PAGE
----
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Dan Deckert wrote:

Which makes this more curious: http://tinyurl.com/yzjgce
I'd like to hear his reasoning and procedure for directly soldering the fastener.
R
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Dan Deckert wrote:

It's our own fault. I didn't keep track of the posting history. I thought he was weighint in with some expertise on the OP's question, so I replied. I hadn't noticed that he is the OP.
Gee, maybe we were "set up" - maybe he's checking to see if we know what we're talking about. So either he's a troll, has trollish tendencies, or, from the comments, has no basis to determine if we do know what we are talking about or not.
R
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This is a multi-part message in MIME format. --------------090808050805040701010506 Content-Type: text/plain; charset=ISO-8859-1; format=flowed Content-Transfer-Encoding: 7bit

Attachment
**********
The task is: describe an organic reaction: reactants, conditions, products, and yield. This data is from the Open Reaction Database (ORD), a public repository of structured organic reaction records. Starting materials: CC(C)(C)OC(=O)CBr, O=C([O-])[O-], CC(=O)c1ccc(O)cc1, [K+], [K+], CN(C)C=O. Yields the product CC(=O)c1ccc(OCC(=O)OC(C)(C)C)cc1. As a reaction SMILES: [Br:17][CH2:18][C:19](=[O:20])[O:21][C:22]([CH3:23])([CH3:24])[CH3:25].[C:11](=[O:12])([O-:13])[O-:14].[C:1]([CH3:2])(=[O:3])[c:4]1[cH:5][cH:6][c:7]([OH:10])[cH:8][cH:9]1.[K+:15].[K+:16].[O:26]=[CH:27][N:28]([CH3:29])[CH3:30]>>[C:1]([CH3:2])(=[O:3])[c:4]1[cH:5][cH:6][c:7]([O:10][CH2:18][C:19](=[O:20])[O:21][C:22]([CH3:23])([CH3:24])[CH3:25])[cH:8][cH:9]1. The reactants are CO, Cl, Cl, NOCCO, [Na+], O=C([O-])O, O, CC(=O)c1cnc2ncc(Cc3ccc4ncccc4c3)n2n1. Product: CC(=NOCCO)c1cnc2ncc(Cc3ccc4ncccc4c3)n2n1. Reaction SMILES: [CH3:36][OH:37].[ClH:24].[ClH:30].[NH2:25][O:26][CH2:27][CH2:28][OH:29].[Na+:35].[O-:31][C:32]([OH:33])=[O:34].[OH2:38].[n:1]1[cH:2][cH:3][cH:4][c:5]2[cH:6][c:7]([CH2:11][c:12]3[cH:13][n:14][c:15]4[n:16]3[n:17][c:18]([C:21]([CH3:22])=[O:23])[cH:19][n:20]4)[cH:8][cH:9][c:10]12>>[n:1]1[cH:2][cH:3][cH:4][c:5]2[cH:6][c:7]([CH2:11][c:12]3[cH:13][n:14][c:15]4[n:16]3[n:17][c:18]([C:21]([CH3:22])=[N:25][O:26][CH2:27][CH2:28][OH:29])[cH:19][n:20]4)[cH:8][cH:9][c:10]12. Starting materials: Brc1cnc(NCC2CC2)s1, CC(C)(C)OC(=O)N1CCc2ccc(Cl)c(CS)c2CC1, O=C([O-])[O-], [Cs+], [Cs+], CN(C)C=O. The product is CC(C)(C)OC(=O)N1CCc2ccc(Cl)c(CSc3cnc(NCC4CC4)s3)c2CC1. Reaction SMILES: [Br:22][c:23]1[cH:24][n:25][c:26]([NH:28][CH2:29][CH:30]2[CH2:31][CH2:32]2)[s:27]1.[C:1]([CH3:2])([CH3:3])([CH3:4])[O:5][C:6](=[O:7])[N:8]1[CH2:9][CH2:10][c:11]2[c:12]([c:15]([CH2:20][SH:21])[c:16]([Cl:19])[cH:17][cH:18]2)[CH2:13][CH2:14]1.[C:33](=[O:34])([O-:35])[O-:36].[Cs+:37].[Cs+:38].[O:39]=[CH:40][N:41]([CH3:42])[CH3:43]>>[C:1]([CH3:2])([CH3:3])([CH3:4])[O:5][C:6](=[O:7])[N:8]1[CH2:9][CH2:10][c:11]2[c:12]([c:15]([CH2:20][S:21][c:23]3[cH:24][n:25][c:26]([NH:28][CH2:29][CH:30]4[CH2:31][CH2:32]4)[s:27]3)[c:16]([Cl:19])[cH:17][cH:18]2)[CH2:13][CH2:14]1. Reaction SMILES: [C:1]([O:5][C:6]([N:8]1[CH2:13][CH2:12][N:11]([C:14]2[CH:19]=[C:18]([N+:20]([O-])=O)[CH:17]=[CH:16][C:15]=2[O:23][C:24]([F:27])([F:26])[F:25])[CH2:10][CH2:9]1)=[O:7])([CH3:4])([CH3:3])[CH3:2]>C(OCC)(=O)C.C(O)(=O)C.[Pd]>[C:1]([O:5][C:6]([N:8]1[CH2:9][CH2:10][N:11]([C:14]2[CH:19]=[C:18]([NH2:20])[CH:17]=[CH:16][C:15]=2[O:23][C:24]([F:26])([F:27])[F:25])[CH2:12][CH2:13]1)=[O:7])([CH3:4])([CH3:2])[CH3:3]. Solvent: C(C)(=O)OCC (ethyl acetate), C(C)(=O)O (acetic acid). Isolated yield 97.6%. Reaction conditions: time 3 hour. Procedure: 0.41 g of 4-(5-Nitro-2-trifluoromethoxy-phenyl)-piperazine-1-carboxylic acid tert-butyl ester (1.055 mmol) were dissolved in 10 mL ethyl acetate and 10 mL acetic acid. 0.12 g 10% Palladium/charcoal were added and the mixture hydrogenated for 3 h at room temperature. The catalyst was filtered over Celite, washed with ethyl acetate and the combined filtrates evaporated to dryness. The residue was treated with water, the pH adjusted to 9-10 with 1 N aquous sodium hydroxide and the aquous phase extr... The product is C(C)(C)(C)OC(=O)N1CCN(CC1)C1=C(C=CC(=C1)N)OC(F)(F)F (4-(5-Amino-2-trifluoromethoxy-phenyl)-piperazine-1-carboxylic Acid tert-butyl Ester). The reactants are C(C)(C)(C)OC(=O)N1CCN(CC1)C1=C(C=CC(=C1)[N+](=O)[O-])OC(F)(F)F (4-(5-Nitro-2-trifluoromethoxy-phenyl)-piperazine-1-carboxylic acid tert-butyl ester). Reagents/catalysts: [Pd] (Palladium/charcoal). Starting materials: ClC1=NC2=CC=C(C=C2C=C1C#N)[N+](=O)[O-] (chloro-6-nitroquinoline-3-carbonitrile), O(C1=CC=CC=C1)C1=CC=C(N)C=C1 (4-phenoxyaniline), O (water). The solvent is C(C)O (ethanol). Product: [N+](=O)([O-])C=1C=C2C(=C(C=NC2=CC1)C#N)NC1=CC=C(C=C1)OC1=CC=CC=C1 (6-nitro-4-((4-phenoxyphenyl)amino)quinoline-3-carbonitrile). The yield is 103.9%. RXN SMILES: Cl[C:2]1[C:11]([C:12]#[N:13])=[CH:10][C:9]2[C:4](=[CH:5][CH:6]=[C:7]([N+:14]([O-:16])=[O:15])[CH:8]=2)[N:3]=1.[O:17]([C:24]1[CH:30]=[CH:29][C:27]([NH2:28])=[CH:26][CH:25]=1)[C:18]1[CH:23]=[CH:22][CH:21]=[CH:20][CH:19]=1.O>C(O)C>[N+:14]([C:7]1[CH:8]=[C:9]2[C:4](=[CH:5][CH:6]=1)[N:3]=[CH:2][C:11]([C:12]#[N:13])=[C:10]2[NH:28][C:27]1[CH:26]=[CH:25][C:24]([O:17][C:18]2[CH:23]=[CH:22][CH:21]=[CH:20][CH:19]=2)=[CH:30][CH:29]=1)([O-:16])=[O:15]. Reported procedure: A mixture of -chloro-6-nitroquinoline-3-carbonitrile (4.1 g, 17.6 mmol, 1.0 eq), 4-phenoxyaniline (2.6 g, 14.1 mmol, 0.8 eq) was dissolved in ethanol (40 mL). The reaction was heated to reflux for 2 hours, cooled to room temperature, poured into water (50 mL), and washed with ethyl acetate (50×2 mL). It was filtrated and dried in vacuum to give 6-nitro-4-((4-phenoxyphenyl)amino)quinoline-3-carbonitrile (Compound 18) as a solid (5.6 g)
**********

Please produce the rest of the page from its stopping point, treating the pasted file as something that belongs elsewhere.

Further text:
Dan Deckert wrote:

</pre> <blockquote type="cite"> <pre wrap="">In a previous post Dan Deckert wrote... </pre> <blockquote type="cite"> <pre wrap="">Standing seam if you can afford it. NO SOLDERING ON EXPOSED
</pre> </blockquote> </blockquote> <pre wrap=""><!---->FASTENERS!!!!!!!!!!!!!!!!!!!!!!!!!!!!!!!!!!!!!!!!!!!!!!!!!!!!!!!!!!!!!!!!!!! </pre> <blockquote type="cite"> <blockquote type="cite"> <pre wrap="">!!!!!!!!!!!!!!!!!!!!!!!!!!!!!!!!!!!!!!!!!!!!!!!!!!!!!!!!!!!!!!!!!!!!!
</pre> </blockquote> <pre wrap="">Dan:
I agree absolutely! Soldering of fasteners does not seem like one of the better thought out ideas.
--
Bob Morrison, PE, SE
R L Morrison Engineering Co